“This is Razan’s weapon”, Razan’s father said, emptying out his vest pockets. Holding the gauze and bandages as if it were made of glass, he repeats. “This is her weapon.” According to Al Jazeera, Razan al-Najjar was a 21-year old Palestinian medic. She volunteered at the increasingly violent protests and died early June after being shot in the back by Israeli forces near the fence. Since March 30th, 2018 at least 121 Palestinian civilians have been killed by Israeli forces.
The military flareups are getting more intense and more frequent. According to the Washington Post, May 29th and 30th saw the most intense fighting since the 2014 summer war. Hamas and other militant factions on the Palestinian side fired more than 100 rockets and mortar shells into Israel. Although none of the fire hit any people, it hit an empty kindergarten and a residential home and some local hospitals reported several light injuries caused mainly by shrapnel, with one Israeli solider in moderate condition. Afterward, an unofficial cease-fire took hold the day after. It was mediated by Egypt and Israeli leaders would not confirm if an agreement had been reached.
According to the BBC, the Israeli-Palestinian conflict has been in existence since Israel’s establishment in 1948 by the British mandate of Palestine. Israel is the only majority Jewish state in the world and its most critical issue is ownership of the land it currently resides on. Israel was the culmination of the Zionist movement whose aim was a homeland for the dispora of Jewish people. United States provides the most crucial diplomatic and military support. Daniel Gordis justifies the creation of Israel, harkening back to its spiritual foundation, “rooted in history but determined to forge a new path, the story of the state of Israel is, in many ways, nothing less than the story of the rebirth of the Jewish people.”
But as said by Ilan Pappe’s in his book, Ten Myths about Israel, “The land of Palestine was not empty when the first Zionist settlers arrived there in 1882.” It was in 2005, that Israel withdrew unilaterally from Gaza but has since imposed a system that has been referred to by the UN as an “apartheid” system. The UN report stated that Palestinians “experience discrimination in access to education, health care, employment, residency, and building rights.” Palestinians answer to martial law while Israelis fall under the jurisdiction of Israeli civil law. There is a shortage of food, medicine, and opportunity for the people of Palestine. According to Dan Rabinowitz and Khawla Abu-Baker in their book, Coffins on Our Shoulders, “Three-quarters of the communities defined by Israel’s bureau of statistics as “low-income” are Palestinian.” These statistics are complemented by other thinktanks. The World Bank has reported that Palestine’s slow economic growth has resulted in high unemployment rates. Due to the conflict with Israel, over 70,000 people are suffering from prolonged internal displacement. Rebuilding the destroyed properties has been slow-going. Only a little over ten percent of the 11,000 destroyed housing units have been rebuilt to date.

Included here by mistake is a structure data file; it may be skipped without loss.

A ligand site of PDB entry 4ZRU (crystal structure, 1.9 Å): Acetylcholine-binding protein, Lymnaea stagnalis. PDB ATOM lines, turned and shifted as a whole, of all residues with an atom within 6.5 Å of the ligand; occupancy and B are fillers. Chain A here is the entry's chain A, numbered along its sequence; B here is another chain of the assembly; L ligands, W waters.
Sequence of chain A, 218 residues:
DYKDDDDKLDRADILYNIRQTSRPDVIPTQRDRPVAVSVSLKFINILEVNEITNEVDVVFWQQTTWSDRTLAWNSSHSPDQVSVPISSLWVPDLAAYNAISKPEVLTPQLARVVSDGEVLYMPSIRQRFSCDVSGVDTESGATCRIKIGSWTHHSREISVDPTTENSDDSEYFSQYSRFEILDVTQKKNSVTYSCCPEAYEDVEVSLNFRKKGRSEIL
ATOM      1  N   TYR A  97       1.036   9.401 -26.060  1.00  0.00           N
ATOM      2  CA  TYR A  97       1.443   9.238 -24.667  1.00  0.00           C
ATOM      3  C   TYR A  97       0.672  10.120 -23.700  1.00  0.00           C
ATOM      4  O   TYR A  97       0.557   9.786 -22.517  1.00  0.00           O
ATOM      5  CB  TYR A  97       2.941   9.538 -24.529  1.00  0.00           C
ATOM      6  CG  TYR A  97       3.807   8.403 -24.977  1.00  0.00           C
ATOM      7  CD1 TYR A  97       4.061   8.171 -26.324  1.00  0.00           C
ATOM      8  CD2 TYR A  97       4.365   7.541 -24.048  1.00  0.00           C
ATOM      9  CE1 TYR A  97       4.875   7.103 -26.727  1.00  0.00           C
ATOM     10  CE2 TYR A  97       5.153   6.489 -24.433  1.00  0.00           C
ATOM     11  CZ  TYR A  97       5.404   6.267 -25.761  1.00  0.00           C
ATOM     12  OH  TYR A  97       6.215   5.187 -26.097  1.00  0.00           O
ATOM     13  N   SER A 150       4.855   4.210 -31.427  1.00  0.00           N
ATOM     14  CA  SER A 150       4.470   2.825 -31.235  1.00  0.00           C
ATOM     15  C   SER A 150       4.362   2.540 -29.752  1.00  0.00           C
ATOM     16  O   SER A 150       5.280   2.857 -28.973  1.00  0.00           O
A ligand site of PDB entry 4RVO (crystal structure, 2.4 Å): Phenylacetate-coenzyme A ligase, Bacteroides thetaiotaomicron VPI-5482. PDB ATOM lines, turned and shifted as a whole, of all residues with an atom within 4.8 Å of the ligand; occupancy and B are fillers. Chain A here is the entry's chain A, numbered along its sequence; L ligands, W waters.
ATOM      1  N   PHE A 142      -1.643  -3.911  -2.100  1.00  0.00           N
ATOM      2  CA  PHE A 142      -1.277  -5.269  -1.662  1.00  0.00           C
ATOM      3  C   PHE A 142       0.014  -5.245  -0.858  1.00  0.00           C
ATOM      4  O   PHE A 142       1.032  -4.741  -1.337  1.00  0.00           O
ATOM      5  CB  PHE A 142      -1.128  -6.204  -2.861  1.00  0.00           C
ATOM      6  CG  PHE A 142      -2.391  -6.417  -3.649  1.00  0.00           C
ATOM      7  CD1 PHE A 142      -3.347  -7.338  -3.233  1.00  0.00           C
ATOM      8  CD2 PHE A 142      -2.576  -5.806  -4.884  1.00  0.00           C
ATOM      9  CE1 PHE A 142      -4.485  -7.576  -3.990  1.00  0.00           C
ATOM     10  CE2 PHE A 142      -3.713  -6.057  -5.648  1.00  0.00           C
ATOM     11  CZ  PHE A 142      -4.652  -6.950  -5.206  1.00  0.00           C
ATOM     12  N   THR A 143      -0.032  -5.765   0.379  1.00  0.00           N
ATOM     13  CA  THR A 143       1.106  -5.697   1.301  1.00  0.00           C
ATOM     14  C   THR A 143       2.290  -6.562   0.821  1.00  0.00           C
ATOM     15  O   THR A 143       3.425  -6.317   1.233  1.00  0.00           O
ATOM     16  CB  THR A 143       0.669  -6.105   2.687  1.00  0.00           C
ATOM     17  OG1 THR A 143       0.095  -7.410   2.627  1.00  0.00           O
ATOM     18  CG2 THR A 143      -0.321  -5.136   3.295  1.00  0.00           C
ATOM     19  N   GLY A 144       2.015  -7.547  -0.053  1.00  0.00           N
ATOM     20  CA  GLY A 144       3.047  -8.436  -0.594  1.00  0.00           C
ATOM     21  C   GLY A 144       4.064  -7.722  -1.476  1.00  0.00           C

These elements have led to worsening living standards for Palestinian families. The Gaza strip has been under pressure from Egyptians and their own citizens to achieve a long-term cease-fire. The future implications for the rising tensions do not bode well for either the Israeli people and the Palestinian population. While two-state solutions have been rejected during the course of this over 50-year conflict, there are other options to explore. Both Israel and Palestine should know by now that the other group is not leaving anytime soon. Steps toward forgiveness, healing, and resolution need to be taken or living conditions will fall on the Palestinian side and the Israeli government will lack the legitimacy that befits the only democracy in the Middle East.
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